VALDOSTA – The parents of Kendrick Johnson have filed a third lawsuit alleging a massive conspiracy to conceal the true cause of their son’s death, including a blockbuster claim previously dismissed as a “typo” and claims that ignore recently released evidence.
The lawsuit, filed in Bibb County, comes after the Johnsons’ second federal suit was dismissed when their attorney failed to meet several court deadlines. The first lawsuit was voluntarily withdrawn by the Johnsons, and a judge has ordered the parents to pay the legal fees of the numerous individuals, including state and local officials, they named in the suit.
This latest suit contains many of the same allegations as the first two: that a group 45 individuals conspired to murder Kendrick Johnson and to cover up the true cause of his death.
Johnson’s body was found upside down in a vertically stored gym mat at Lowndes High School on January 10, 2013. A state autopsy ruled Johnson’s death accidental, and a federal review of the case ended in 2016 when the Department of Justice announced it had not found “sufficient evidence to support federal criminal charges.”
Last month, video analysis from the Federal Bureau of Investigation cleared Brian Bell, a former LHS student, of involvement in Johnson’s death. Analysis of school surveillance footage concluded Bell and another student not related to Bell “were not in the general vicinity of the old gym where Johnson was last seen.”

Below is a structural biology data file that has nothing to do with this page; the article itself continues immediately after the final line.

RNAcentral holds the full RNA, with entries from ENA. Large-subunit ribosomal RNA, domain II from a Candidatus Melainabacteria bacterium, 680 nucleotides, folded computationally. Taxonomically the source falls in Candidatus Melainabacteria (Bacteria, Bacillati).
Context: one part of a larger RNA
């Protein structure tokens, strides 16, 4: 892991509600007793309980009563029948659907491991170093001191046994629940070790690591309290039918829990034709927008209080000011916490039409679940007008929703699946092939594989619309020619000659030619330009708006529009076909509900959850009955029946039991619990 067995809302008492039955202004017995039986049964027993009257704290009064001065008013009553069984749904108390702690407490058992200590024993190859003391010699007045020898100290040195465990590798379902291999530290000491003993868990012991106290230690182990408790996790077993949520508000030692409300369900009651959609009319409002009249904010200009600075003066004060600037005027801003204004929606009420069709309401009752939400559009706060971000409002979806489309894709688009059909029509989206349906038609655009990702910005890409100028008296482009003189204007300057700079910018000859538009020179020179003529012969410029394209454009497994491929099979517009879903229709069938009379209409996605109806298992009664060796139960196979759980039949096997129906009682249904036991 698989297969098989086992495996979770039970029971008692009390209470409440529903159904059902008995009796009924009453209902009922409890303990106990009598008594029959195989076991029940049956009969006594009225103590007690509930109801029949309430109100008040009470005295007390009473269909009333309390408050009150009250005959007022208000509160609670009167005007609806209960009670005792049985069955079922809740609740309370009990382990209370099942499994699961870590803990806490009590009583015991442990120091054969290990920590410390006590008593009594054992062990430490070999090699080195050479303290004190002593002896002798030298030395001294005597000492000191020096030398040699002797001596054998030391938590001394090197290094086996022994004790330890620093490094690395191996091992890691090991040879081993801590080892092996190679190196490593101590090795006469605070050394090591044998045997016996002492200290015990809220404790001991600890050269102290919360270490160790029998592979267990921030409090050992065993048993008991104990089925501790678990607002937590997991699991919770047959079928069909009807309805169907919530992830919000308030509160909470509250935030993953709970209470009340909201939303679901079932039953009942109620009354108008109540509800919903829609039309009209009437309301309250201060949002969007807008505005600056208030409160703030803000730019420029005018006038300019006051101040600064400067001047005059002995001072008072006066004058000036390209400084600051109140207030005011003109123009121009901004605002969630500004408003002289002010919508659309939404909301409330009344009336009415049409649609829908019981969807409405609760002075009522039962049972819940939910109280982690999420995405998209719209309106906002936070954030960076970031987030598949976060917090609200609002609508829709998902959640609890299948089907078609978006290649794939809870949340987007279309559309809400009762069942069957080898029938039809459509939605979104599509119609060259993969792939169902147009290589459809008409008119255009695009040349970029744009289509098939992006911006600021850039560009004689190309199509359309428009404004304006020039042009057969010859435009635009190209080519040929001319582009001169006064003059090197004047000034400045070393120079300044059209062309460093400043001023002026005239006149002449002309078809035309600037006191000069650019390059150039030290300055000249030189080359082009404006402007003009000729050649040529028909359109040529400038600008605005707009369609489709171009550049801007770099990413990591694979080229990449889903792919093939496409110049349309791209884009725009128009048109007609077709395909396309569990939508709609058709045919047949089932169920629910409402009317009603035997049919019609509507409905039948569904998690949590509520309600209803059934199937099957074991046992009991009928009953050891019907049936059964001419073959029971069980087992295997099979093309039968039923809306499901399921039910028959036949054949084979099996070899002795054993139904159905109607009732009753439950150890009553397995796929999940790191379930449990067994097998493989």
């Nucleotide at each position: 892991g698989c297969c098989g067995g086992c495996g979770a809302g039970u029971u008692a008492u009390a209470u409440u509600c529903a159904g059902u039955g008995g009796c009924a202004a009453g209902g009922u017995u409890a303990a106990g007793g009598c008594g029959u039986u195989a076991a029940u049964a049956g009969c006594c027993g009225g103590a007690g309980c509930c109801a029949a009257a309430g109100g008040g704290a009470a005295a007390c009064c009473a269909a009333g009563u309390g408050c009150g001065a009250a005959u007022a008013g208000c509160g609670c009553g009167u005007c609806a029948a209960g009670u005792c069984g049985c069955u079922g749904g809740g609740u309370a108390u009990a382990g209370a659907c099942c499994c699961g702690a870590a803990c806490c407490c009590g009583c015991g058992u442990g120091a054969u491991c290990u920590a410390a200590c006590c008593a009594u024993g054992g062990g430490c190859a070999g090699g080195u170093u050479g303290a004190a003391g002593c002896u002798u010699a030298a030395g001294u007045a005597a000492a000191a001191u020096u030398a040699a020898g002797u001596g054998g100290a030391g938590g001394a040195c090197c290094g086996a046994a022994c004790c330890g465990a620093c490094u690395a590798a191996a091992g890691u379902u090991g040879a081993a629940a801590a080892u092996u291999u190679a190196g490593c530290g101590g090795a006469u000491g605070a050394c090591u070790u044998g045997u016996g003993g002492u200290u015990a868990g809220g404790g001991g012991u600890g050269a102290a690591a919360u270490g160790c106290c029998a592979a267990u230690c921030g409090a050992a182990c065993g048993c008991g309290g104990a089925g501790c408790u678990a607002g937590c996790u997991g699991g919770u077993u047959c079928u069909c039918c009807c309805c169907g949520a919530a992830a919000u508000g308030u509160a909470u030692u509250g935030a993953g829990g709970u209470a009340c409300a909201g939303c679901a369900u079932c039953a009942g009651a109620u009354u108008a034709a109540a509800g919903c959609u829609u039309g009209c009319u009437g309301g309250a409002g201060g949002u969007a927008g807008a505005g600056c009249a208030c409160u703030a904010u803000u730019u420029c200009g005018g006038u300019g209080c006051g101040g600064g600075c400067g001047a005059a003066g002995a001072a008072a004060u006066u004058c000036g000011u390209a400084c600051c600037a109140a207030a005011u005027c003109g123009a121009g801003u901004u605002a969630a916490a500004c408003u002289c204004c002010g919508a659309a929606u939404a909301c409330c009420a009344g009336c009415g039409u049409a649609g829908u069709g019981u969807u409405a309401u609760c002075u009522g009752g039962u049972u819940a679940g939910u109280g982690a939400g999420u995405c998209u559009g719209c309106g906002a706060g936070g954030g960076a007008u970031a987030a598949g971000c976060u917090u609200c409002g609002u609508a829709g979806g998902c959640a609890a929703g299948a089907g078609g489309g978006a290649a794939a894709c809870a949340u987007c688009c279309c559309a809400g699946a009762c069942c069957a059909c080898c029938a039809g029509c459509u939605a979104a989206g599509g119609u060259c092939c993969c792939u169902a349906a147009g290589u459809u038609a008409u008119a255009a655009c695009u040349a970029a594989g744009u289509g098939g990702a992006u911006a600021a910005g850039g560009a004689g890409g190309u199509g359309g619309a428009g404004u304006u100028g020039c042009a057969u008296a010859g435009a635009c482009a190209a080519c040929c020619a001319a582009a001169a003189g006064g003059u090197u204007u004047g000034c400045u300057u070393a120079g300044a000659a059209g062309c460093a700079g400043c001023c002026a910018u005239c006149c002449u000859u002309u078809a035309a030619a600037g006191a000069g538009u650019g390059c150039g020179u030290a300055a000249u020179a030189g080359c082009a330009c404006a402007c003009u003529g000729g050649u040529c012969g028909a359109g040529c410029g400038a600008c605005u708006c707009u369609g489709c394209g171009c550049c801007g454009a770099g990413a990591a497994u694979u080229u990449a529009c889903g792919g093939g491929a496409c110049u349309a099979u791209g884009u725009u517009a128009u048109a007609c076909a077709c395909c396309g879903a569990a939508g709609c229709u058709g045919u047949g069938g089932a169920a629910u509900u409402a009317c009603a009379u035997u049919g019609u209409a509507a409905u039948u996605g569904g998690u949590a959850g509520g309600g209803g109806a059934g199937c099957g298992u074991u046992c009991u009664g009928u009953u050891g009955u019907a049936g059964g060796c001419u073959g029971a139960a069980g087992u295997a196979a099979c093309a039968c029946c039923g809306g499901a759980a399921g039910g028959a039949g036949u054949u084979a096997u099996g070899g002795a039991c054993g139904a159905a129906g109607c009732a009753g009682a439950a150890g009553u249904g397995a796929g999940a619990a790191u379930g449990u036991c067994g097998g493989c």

Bell’s older brother, Branden, was off campus traveling to a wrestling match at the time Johnson was last seen.
However, the Bell brothers, their father, Rick Bell, and 42 other state and local officials are named in the Johnson’s latest lawsuit.
The suit alleges Rick Bell, who was an FBI agent at the time, personally placed Johnson’s body in the gym mat with the direct help of former Lowndes County Sheriff Chris Prine and Lowndes County School Superintendent West Taylor.
But in 2015, the Johnson’s lawyer removed that same allegation from a previous complaint, blaming the claim on a “typographical error.”
The judge who ruled the Johnsons to pay legal fees to many of the same defendants named in their latest suit is expected to rule this month on exactly how much they will be required to pay. The amount sought was initially more than $900,000.